The canine soldiers in Sacramento’s booming marijuana wars snarl and yap inside their kennels at the Front Street Animal Shelter.
They are “guard dogs,” seized from illegal pot operations, and they are filling up the already overburdened shelter.
Within the past week, at least 10 dogs guarding properties that police have identified as marijuana “grow houses” have been transferred to Front Street. Eight are German shepherds or shepherd mixes, which authorities said seem to be a favored breed among illegal pot growers.
This year, the city began collecting data on dogs brought to the shelter from suspected unlicensed pot houses, said chief animal control officer Jace Huggins. During the first six months, animal control officers have picked up about 70 dogs that police said were tied to those operations, he said.
“Unfortunately, it’s almost a weekly occurrence for us these days,” Huggins said.
Although the city has no comparative figures, “I really do think we’re seeing more than we have in the past,” he said. Huggins speculated that California’s legalization of recreational and medical marijuana may have emboldened criminals to launch illegal residential grow houses in an effort to “make some easy money.”
Illegal grow house operators use large, strong dogs to protect their wares, Huggins said. The animals are not treated as pets.
“Most of these houses are not lived in,” he said. “The product is grown in them, and the dogs are used as security. They live outside and get the bare minimum of food and water, and they usually are not socialized. They can be very aggressive.”
Staffers at Front Street evaluate each of the animals for behavioral issues and their potential for adoption success, said shelter manager Gina Knepp.
“Some of them are beautiful animals and good dogs,” she said. But because of their backgrounds and temperaments, they may never make it out of the shelter alive.
Janna Haynes, a spokeswoman for the county’s Bradshaw Animal Shelter, said that facility receives far fewer guard dogs from criminal pot operations than the city is reporting.
“Occasionally we get dogs in here associated with a drug situation,” she said. “We did get three this past weekend.
“However, we’ve found the majority of these dogs to be somewhat sociable and good candidates for our behavior rehab program,” she said. “We have a lot of dogs that come in less than perfectly adoptable that emerge as great pets after some work.”
Last week, the city shelter, already jammed with an overabundance of homeless dogs and cats, took charge of seven large canines that police said were guarding marijuana houses in south Sacramento.
The Sacramento Police Department served search warrants on two homes in the area, neither of which appeared to be occupied, said spokesman Sgt. Vance Chandler. Four German shepherds were guarding one of the houses. At the other, a Mastiff and two mixed breed dogs patrolled the property.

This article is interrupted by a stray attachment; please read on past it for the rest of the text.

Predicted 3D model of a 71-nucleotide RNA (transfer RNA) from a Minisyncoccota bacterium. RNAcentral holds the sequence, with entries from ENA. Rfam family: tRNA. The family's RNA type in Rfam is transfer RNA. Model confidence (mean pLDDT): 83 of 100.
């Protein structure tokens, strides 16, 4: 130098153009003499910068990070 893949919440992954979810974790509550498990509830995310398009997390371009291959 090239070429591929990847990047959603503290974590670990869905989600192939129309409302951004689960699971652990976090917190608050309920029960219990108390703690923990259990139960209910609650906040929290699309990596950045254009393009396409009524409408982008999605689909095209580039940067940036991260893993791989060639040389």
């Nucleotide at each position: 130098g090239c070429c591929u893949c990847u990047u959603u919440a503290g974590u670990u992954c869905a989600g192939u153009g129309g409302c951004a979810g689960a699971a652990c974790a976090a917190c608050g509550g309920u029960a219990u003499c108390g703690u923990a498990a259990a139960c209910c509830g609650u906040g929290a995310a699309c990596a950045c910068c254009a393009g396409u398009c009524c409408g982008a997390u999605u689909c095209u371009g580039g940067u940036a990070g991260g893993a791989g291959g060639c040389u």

Because the city shelter was at capacity, animal control officers left the dogs at the homes and visited them daily to make sure they were properly fed and watered, said Huggins. They since have been transferred to Front Street. Authorities seized three more shepherds in similar circumstances on Tuesday.
Despite the shelter’s efforts, no one has come forward to claim the dogs. No arrests have been made in the cases, said Chandler.
On Tuesday afternoon, the “guard dogs” and many others awaited their fate at Front Street. At least 14 German shepherds were scattered among the pit bull terriers, chihuahuas and others that occupied row after row of kennels, barking and gazing at visitors.
Shepherds now are among the most common breed of dog that winds up at the shelter, said Knepp. During the first six months of 2017, the shelter took in 229 of the dogs. Through June 23 of this year, 331 had been impounded.
“Certainly, I won’t attribute all of it to marijuana grow houses,” she said. “But one has to wonder how much of that might be true.”
Sacramento County animal control officer Mechelle Crites said that facility’s population of German shepherds also has soared recently.
“Our intake of shepherds definitely is higher in the last year or so,” she said. “I can’t say why that is the case. “It’s kind of like a wave. We had the pit bull wave. Now it’s a shepherd wave.
“It could be word of mouth that they make better guard dogs than pit bulls. Pit bulls can be unreliable as guard dogs. They can be real sissies.”
German shepherds are widely coveted as “protection animals” because of their intelligence and strength, according to animal experts. The booming marijuana trade has spawned businesses that train shepherds specifically as “cannabis security dogs.”
“We understand the unique security needs surrounding the cannabis industry, and work closely with our clientele to provide them protection dogs that fit those needs,” reads an online advertisement for one company, Forged K9, which features pictures of shepherds. “From protecting a large cannabis grow operation to transporting produce or dispensary security, our dogs become your eyes and ears, as well as a trusted and beloved member of your family.”
It is highly doubtful that the “pot dogs” now lingering at Front Street were viewed as family, said Huggins.
“Unfortunately, most of them just are not very people friendly because of the lives that they’ve led,” he said. “Through no fault of their own, many of them just are not capable of being pets.”